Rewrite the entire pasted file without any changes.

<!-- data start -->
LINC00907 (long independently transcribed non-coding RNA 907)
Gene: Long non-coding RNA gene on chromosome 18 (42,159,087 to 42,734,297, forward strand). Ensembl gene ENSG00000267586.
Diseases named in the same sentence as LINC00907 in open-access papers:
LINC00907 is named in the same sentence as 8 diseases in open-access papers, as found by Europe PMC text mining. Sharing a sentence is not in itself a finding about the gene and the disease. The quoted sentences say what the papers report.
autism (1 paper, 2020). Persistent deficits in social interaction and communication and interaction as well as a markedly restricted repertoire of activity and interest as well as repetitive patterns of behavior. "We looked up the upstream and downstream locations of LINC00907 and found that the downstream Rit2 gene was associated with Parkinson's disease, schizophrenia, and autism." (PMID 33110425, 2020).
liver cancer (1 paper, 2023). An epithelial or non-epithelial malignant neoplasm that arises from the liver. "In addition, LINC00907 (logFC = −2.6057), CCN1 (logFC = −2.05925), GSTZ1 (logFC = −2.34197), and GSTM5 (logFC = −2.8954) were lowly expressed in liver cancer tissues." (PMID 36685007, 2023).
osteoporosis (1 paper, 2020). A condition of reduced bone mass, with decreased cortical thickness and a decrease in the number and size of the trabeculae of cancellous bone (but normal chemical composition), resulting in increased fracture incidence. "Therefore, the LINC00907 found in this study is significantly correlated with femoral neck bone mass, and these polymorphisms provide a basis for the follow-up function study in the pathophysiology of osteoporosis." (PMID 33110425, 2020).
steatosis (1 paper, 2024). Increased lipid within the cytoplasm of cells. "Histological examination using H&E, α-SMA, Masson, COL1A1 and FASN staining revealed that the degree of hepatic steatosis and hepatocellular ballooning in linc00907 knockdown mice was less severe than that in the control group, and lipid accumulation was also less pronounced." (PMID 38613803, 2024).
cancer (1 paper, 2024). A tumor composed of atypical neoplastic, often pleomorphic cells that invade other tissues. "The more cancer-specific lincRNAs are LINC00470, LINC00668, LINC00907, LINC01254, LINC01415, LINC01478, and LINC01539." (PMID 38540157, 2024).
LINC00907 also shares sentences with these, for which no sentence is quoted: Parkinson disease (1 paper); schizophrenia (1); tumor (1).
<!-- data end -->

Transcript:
LINC00907 (long independently transcribed non-coding RNA 907)
Gene: Long non-coding RNA gene on chromosome 18 (42,159,087 to 42,734,297, forward strand). Ensembl gene ENSG00000267586.
Diseases named in the same sentence as LINC00907 in open-access papers:
LINC00907 is named in the same sentence as 8 diseases in open-access papers, as found by Europe PMC text mining. Sharing a sentence is not in itself a finding about the gene and the disease. The quoted sentences say what the papers report.
autism (1 paper, 2020). Persistent deficits in social interaction and communication and interaction as well as a markedly restricted repertoire of activity and interest as well as repetitive patterns of behavior. "We looked up the upstream and downstream locations of LINC00907 and found that the downstream Rit2 gene was associated with Parkinson's disease, schizophrenia, and autism." (PMID 33110425, 2020).
liver cancer (1 paper, 2023). An epithelial or non-epithelial malignant neoplasm that arises from the liver. "In addition, LINC00907 (logFC = −2.6057), CCN1 (logFC = −2.05925), GSTZ1 (logFC = −2.34197), and GSTM5 (logFC = −2.8954) were lowly expressed in liver cancer tissues." (PMID 36685007, 2023).
osteoporosis (1 paper, 2020). A condition of reduced bone mass, with decreased cortical thickness and a decrease in the number and size of the trabeculae of cancellous bone (but normal chemical composition), resulting in increased fracture incidence. "Therefore, the LINC00907 found in this study is significantly correlated with femoral neck bone mass, and these polymorphisms provide a basis for the follow-up function study in the pathophysiology of osteoporosis." (PMID 33110425, 2020).
steatosis (1 paper, 2024). Increased lipid within the cytoplasm of cells. "Histological examination using H&E, α-SMA, Masson, COL1A1 and FASN staining revealed that the degree of hepatic steatosis and hepatocellular ballooning in linc00907 knockdown mice was less severe than that in the control group, and lipid accumulation was also less pronounced." (PMID 38613803, 2024).
cancer (1 paper, 2024). A tumor composed of atypical neoplastic, often pleomorphic cells that invade other tissues. "The more cancer-specific lincRNAs are LINC00470, LINC00668, LINC00907, LINC01254, LINC01415, LINC01478, and LINC01539." (PMID 38540157, 2024).
LINC00907 also shares sentences with these, for which no sentence is quoted: Parkinson disease (1 paper); schizophrenia (1); tumor (1).